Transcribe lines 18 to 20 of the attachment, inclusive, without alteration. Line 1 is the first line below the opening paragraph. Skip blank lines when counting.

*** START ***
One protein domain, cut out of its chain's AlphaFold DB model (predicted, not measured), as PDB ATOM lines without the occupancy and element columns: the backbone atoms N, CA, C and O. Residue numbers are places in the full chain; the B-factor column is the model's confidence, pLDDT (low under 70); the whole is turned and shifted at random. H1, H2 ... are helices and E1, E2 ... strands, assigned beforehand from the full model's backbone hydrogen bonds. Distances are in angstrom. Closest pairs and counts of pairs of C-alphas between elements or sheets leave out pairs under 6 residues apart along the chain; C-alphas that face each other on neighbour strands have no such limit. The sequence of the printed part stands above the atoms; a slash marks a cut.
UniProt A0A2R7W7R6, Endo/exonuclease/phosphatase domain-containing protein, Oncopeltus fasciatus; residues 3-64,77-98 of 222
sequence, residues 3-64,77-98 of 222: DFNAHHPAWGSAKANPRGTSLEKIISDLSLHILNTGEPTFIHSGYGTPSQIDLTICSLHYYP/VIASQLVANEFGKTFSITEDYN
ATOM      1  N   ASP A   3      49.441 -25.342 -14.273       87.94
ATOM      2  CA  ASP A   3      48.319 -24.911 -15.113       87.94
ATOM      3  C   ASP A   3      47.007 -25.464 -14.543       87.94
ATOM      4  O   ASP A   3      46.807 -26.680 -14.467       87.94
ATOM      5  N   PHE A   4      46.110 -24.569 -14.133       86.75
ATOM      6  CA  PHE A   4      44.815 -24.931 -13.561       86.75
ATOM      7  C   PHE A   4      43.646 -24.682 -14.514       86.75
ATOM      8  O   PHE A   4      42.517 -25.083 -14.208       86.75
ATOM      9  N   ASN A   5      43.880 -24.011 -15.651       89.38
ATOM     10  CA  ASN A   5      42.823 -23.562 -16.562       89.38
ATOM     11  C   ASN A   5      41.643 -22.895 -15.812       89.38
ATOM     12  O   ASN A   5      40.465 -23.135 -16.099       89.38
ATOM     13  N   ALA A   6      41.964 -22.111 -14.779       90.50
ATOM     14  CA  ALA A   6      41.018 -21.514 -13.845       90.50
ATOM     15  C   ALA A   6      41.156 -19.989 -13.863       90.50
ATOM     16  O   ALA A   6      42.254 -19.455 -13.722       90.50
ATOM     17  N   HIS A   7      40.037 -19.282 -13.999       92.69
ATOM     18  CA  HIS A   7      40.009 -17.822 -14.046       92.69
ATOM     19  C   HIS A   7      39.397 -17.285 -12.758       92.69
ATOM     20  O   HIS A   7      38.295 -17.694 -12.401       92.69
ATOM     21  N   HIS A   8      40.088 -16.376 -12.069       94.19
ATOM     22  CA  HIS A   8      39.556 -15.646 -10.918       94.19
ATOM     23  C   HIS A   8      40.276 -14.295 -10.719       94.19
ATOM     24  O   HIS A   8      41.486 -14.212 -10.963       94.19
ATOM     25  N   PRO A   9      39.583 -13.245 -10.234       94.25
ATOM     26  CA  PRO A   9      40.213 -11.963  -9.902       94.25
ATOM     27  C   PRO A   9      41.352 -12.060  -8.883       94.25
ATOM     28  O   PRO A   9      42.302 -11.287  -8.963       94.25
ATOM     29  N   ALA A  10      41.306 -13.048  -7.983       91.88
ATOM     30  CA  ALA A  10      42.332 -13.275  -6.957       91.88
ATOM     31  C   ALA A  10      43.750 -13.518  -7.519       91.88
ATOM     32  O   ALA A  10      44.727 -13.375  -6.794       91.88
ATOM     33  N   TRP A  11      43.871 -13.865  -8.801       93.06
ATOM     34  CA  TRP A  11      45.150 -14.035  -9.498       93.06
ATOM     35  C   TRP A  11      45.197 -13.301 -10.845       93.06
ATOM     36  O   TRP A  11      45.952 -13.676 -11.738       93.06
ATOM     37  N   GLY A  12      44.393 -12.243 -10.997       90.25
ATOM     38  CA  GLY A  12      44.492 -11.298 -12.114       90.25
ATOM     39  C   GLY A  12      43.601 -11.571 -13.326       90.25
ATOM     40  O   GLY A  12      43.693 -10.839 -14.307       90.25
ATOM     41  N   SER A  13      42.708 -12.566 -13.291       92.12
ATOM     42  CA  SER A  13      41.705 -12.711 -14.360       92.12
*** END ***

ATOM     16  O   ALA A   6      42.254 -19.455 -13.722       90.50
ATOM     17  N   HIS A   7      40.037 -19.282 -13.999       92.69
ATOM     18  CA  HIS A   7      40.009 -17.822 -14.046       92.69